Lighthouses of Newfoundland and Labrador

Christine Smith | Lighthouse Hooked Rug

Lighthouses – guardians of our coastline – over 180 of these towering structures along with more than 300 other navigational lights have been put into service in the province during the last two centuries. They have given immeasurable service to our fishermen and other mariners and are a part of our culture, especially for the vast majority of Newfoundlanders and Labradorians who have lived within sight of the ocean.

Lighthouses were traditionally manned by at least two lightkeepers who worked long hours to maintain the lights. Technology has greatly changed the operations and today many are remotely controlled and fully automated reducing the need not only for the lightkeepers but for many of the lighthouses as we know them. Several have already disappeared. The Department of Fisheries & Oceans, Canada is looking to divest itself of many lighthouses (although the Canadian Coast Guard will continue to maintain navigational components of the properties.) 69 in the province are eligible under the Heritage Lighthouse Protection Act of the Federal Government; however, by the May 29, 2012 deadline very few petitions with plans for suggested viable use of the lighthouses had been received by Parks Canada. This means that many of those lighthouses are facing removal and a part of our heritage will disappear.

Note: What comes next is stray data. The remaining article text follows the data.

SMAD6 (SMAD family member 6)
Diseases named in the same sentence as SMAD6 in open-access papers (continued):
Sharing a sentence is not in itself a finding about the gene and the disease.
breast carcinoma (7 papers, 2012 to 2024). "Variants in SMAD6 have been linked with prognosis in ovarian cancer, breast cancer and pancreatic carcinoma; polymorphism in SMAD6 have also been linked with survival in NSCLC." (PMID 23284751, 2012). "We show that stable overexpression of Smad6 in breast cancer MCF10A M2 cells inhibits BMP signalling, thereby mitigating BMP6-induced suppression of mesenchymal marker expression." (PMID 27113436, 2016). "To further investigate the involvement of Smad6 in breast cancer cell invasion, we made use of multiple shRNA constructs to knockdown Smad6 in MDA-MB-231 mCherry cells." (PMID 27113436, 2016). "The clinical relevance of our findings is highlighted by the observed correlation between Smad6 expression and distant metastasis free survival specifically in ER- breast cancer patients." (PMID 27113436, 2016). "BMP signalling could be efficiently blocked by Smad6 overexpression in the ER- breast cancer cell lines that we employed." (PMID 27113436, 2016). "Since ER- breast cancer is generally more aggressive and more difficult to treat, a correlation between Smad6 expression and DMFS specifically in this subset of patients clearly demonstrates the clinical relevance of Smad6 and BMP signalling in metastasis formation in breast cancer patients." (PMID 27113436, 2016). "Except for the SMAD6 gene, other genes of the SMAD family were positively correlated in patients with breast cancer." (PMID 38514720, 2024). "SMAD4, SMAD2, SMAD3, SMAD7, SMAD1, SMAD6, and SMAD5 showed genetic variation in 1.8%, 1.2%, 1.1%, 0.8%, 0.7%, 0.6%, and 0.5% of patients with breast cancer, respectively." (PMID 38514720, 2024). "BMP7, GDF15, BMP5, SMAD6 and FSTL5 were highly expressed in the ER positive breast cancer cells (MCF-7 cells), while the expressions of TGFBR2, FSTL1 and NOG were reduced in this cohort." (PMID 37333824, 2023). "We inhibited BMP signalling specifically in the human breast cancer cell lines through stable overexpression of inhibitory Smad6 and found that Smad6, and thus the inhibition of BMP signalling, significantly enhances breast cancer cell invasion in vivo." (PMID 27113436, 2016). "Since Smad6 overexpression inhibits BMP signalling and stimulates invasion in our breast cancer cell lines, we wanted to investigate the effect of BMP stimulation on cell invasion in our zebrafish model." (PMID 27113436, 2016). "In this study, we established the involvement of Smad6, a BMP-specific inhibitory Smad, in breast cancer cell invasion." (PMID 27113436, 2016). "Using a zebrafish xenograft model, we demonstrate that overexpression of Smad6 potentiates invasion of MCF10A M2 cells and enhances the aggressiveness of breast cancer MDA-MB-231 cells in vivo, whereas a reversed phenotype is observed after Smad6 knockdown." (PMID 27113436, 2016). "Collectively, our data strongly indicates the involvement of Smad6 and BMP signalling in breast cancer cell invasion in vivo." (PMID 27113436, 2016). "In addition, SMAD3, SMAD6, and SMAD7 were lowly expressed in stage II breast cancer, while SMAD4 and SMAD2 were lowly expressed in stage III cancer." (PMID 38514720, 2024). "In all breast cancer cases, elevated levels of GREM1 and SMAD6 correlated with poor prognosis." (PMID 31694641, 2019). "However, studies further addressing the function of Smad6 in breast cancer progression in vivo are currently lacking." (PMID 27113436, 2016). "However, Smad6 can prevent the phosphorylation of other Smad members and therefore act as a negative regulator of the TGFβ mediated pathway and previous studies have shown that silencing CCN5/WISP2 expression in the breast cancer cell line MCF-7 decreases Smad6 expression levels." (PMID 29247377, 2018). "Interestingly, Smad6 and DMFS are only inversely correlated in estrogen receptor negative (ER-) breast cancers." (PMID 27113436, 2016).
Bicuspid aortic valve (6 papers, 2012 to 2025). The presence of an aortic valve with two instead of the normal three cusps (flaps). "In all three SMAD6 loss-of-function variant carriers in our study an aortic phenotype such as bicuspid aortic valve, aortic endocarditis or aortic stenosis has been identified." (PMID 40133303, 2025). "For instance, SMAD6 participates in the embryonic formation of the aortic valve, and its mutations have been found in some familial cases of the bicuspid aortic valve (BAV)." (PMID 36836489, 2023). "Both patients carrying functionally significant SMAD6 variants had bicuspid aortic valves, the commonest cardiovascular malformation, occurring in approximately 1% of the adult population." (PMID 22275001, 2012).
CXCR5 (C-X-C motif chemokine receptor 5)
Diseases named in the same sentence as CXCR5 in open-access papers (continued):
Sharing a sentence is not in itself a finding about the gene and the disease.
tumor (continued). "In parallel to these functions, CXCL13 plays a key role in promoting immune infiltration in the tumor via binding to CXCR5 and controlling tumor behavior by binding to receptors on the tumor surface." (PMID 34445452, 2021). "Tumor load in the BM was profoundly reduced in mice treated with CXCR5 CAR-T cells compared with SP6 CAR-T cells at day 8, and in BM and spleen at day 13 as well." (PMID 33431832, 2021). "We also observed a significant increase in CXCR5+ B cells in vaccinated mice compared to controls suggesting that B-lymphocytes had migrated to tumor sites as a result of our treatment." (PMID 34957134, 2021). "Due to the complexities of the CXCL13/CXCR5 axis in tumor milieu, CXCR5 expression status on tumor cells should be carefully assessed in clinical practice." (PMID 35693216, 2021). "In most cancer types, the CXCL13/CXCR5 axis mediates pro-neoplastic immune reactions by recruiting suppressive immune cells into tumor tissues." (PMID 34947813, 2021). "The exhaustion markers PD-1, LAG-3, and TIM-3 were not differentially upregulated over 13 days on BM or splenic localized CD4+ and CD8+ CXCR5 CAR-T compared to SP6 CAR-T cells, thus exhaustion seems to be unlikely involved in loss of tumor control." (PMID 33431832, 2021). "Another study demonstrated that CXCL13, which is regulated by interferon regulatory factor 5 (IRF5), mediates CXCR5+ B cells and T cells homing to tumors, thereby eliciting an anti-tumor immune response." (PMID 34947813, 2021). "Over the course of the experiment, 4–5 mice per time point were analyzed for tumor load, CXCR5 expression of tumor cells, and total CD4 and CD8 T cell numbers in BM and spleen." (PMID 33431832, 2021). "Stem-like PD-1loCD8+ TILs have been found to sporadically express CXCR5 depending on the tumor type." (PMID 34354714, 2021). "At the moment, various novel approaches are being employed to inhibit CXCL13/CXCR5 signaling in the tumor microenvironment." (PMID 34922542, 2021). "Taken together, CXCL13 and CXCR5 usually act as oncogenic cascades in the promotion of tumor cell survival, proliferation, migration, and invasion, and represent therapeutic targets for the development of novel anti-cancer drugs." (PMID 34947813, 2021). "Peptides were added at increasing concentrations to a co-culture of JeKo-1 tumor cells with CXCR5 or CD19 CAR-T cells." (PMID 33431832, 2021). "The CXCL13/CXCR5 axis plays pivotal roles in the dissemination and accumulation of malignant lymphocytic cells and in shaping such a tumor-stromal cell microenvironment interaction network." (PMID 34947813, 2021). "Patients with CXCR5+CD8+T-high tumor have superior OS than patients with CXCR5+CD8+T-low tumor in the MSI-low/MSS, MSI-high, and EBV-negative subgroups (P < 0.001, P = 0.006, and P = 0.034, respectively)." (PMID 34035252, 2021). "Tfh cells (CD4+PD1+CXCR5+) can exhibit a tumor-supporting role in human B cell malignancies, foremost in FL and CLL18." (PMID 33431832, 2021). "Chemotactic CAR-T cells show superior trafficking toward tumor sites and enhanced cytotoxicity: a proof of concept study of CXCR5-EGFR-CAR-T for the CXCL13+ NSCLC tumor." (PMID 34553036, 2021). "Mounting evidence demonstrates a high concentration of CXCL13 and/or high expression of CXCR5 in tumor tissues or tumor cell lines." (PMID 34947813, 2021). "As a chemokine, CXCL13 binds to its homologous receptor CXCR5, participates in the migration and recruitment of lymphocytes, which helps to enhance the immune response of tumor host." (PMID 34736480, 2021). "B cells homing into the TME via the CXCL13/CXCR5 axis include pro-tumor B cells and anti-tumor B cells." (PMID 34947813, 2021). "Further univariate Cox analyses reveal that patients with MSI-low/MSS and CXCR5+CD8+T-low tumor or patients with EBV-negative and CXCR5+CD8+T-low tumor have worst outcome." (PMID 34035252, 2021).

In 2011, Joan Foster a member of The Rug Hooking Guild of Newfoundland and Labrador, suggested a project to pay tribute to these well-loved landmarks through the art of rug hooking. The Executive agreed and a call for submissions, to be ready by Rug Camp 2012, went out to members. A total of 41 hooked pieces were brought to Camp in August, varying in style from realistic to folk art and in size from quite small to a large 22″ x 46″ piece. Another four pieces were added over the year for a total of 45 lighthouse rugs. An accompanying binder documented each piece with a picture of the original lighthouse, information on the piece as well as an artist’s statement by the matmaker. From comments in the guestbook, many of the people who viewed the display were amazed by the ingenuity and the quality of work done by members of our Guild. Comments included “Unbelievable work!”, “Fabulous!”, “Fantastic!” “This is painting with fabric and yarn.”

The display of lighthouse mats then toured the province for a year. It went first to the Twillingate Museum, each of the Arts & Culture Centres in the province as follows: Grand FallsWindsor, Gander, Labrador City, Stephenville, Corner Brook, and St. John’s. It was at the House of Diamonds in Glovertown, the Lester Garland House in Trinity, and at the Art Gallery, Seldom on Fogo Island during the summer of 2013. Special openings, demonstrations and hookins were held at each of these sites. A final display was held at the Twin Ponds Rug Camp in August, 2013 after which pieces were returned to their owners. A DVD of the exhibit was produced and sold throughout the year. As well, an article will appear in the November/ December 2013 issue of Rug Hooking magazine and pictures of all the fantastic lighthouse mats will be posted on the magazine’s website as well as at this location at that time. Be sure to check back for another look at that time.

For more Lighthouse Rugs, please click here

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